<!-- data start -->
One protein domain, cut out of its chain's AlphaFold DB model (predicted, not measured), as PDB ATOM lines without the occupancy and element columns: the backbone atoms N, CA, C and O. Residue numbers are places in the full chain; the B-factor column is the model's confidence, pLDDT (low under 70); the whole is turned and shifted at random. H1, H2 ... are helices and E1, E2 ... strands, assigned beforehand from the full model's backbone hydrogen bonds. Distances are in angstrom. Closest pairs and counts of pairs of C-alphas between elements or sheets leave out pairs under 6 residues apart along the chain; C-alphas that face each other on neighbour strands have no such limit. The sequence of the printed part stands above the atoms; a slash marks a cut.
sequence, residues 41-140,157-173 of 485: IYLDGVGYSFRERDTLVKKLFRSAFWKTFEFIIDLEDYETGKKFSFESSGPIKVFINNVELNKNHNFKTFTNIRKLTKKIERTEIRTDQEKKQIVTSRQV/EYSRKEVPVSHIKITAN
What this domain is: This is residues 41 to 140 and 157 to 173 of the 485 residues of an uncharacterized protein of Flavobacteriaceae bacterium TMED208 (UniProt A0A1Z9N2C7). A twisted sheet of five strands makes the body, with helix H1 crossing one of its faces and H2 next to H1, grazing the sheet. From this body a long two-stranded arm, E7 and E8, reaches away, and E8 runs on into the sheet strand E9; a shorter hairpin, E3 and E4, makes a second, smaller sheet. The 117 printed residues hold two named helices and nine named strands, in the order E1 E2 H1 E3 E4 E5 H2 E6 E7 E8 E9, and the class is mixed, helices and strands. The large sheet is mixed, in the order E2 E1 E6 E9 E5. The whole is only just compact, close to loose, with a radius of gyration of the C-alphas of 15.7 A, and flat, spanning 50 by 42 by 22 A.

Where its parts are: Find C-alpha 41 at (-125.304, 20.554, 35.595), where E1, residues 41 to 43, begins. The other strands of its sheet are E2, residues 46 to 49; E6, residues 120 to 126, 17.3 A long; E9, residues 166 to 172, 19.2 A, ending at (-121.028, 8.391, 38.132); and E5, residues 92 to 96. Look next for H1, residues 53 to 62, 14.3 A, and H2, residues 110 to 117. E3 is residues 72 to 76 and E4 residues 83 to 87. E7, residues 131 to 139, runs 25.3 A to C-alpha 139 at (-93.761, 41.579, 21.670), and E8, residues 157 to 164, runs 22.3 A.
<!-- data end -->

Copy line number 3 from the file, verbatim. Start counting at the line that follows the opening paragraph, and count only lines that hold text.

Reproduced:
Where its parts are: Find C-alpha 41 at (-125.304, 20.554, 35.595), where E1, residues 41 to 43, begins. The other strands of its sheet are E2, residues 46 to 49; E6, residues 120 to 126, 17.3 A long; E9, residues 166 to 172, 19.2 A, ending at (-121.028, 8.391, 38.132); and E5, residues 92 to 96. Look next for H1, residues 53 to 62, 14.3 A, and H2, residues 110 to 117. E3 is residues 72 to 76 and E4 residues 83 to 87. E7, residues 131 to 139, runs 25.3 A to C-alpha 139 at (-93.761, 41.579, 21.670), and E8, residues 157 to 164, runs 22.3 A.